I would be lying if I said I didn’t go through a “Gossip Girl” phase. Much to my mother’s dismay, my friends and I watched every episode, and then we watched every episode again. The petty dramas and conniving plots were compelling, but what really left us hungry for more was the boundless wealth each character had access to — excluding the “poor” Humphreys, who could sadly only afford a $2 million dollar loft.
The series fixated on luxury while completely ignoring how such privilege creates social inequality. And surprisingly the show worked because of that ignorance. The extravagance “Gossip Girl” exhibited was the perfect fictional escape from the very real financial crisis that was devastating the country at the time.
Fast-forward 14 years and things look a bit different. Not only is America experiencing a new kind of financial crisis, a deadly pandemic and social upheaval in almost every sector, we also have a “Gossip Girl” 2.0. And this one seems to be much more problematic than the first.
The original “Gossip Girl” painted a confusing picture for its audience. It led us to believe that lies are more important than friendship, popularity is more important than kindness and personal desires take priority; teenagers were ruthless and praised for being so.
“Gossip Girl” willingly romanticized these fallacies through an array of brutally complex issues including eating disorders, alcoholism, drug abuse and sexual promiscuity without visible remorse. But perhaps the most troubling storyline of all was in the first episode, when Chuck Bass attempted to sexually assault two different women, and two different times he got away with it. While it is a fictional TV show, the uncensored normalization of such serious topics is appalling. Media portrayal has power and real consequences.
When “Gossip Girl” first aired, the target audience was women ranging from ages 18-34, but it wasn’t received well by the intended demographic. At its peak, “Gossip Girl” only had 3.7 million live viewers. Compared to other CW TV shows of the time like “The O.C.” which attracted a jaw-dropping 12.72 million viewers, “Gossip Girl” was a catastrophic failure.
What the numbers don’t show are the millions of teenagers who were downloading and streaming the series behind their parents’ backs. Or the millions of teenagers after them who watched the show after Netflix released it to the public.
All this to say, “Gossip Girl” had a real and negative effect on the shaping of American teens. TV has an undeniable influence on American society, and American society has no problem watching TV. Even in the era of social media dominance, it has been determined that Americans are more likely to want to watch TV than do anything else.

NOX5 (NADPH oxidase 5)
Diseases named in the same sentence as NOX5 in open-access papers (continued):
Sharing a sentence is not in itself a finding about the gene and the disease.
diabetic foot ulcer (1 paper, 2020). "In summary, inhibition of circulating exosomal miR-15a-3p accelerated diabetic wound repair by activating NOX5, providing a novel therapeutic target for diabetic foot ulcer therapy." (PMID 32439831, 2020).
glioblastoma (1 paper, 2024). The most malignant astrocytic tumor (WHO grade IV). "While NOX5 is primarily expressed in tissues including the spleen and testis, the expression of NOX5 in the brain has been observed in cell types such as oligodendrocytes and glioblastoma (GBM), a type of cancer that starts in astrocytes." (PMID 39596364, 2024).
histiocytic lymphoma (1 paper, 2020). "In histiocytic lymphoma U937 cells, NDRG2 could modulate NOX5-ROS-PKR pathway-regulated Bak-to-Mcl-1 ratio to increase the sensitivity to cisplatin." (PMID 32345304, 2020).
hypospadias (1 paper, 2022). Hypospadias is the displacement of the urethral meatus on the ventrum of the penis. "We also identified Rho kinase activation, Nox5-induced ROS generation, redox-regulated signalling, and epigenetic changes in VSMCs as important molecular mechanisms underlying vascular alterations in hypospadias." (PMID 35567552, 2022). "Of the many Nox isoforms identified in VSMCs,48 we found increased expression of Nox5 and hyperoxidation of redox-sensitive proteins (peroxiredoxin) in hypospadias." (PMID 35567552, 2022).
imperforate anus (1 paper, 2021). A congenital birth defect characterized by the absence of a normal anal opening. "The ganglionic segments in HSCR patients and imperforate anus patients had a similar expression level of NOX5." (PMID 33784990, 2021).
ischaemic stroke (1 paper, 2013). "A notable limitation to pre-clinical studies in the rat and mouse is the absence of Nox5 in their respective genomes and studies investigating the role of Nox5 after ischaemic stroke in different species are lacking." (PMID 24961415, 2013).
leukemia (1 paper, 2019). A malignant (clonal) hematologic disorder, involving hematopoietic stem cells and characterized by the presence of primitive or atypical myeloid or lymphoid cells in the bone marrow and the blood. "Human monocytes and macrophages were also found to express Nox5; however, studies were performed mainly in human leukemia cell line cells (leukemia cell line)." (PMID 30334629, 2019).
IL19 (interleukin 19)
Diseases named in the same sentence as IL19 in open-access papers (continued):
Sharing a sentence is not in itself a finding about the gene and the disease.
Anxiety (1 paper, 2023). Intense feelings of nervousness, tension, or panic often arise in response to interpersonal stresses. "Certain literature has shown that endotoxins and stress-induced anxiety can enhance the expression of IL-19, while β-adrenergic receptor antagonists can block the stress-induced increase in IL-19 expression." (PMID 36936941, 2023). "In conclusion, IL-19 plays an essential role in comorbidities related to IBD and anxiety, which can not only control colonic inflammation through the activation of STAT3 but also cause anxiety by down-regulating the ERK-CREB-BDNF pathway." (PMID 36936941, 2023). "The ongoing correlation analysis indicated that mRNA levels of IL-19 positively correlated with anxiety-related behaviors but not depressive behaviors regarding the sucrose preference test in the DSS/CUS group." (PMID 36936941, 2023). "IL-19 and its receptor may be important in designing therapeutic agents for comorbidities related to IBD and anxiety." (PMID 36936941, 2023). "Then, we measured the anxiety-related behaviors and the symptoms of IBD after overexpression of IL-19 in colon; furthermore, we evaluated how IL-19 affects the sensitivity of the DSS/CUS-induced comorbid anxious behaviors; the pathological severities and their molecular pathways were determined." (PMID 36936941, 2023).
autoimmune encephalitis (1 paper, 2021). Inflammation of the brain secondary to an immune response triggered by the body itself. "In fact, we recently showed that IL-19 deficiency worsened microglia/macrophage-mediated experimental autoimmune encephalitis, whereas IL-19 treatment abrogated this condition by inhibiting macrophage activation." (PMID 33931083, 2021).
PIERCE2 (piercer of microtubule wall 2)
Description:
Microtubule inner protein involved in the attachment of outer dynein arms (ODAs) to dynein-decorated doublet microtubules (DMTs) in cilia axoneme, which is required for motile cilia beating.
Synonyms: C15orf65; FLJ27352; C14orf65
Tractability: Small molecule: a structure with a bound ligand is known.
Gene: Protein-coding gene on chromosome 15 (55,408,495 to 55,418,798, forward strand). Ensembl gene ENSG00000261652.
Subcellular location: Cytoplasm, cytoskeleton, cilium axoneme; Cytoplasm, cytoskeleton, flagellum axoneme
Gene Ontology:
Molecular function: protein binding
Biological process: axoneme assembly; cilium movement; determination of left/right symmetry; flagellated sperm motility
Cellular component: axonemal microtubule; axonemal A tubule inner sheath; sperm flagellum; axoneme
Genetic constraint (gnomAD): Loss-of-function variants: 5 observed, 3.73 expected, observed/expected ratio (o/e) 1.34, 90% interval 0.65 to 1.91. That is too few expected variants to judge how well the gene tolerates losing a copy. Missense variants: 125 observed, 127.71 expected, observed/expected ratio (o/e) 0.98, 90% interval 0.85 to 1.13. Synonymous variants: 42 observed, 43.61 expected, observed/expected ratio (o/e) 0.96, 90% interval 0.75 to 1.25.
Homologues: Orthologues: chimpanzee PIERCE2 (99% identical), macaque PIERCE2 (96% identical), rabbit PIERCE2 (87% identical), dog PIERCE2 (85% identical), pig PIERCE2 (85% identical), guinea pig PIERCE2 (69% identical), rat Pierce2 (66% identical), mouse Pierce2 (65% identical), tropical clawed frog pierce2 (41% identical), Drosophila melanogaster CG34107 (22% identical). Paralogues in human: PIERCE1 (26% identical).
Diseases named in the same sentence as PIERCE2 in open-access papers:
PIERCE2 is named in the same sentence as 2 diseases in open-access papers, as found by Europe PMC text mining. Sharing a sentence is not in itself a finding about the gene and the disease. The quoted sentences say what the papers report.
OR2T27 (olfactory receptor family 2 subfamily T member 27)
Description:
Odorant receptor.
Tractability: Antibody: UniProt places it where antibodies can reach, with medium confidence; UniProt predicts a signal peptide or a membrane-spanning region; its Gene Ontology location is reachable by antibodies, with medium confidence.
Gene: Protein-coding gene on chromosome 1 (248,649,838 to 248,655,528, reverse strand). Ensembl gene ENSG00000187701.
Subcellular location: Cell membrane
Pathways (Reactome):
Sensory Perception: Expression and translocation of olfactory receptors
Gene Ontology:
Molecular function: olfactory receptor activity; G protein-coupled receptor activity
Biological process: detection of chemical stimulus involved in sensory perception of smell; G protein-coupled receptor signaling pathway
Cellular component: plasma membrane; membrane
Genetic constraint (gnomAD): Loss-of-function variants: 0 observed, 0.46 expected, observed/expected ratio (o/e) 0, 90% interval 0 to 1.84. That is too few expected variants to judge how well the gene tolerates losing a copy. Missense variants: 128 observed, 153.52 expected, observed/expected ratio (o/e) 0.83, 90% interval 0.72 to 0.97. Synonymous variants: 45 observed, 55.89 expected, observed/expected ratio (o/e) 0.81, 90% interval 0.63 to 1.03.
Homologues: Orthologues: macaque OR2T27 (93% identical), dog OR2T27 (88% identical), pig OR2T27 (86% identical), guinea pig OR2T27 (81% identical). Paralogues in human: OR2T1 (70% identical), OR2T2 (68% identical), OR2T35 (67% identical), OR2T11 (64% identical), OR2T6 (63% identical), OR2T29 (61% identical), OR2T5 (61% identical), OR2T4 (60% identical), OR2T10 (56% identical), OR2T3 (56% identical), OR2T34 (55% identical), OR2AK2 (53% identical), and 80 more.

The original “Gossip Girl” was a sensation. The New York Magazine even tagged it as “the greatest show of our time,” but that was in 2007, not today. Today we are more socially aware. Today, cancel culture exists. Today, we have social media. And in today’s world, there is no space for the crude and exclusive narratives of “Manhattan’s elite.” Of course, that was only until the creators of the reboot made room for it.
On the surface, “Gossip Girl” 2.0 seems to be plenty aware of the mistakes they made the first time around. This time there are women of color playing the protagonists, the cast is queer-inclusive and sexual freedom is celebrated rather than stigmatized.
Furthermore, according to a Daily Beast interview with Joshua Safran, a writer and producer of the original show and its reboot, there is no slut-shaming or Trump-related cameos of any kind.
But even while the 2.0 pilot episode is socially progressive in some ways, it still idealizes toxic teenage tropes in others. For example, the plethora of comments that idolize teenage alcoholism, drug abuse and nauseating wealth.
Safran and the reboot crew have received negative remarks for trying too hard to be politically correct. Normally I would disagree with this critique. In my mind, there is no such thing as being overly inclusive if it is done in a sincere way. But the “Gossip Girl” reboot is anything but sincere, and how could it be? It is still rooted in unbearable privilege which is inherently exclusive.
What made the original “Gossip Girl” successful was the obliviousness the characters possessed. They had no idea that their privilege was perpetuating the social inequality that the reboot is so aware of, meaning they didn’t have to do anything about it. They were too preoccupied with their web of lies and deception.
“Gossip Girl” 2.0 is aware, meaning they must act. But if they do there will be no more pettiness, no more judgment, no more superiority — there will be no more “Gossip Girl” — and maybe that’s how it should be.
Until next time,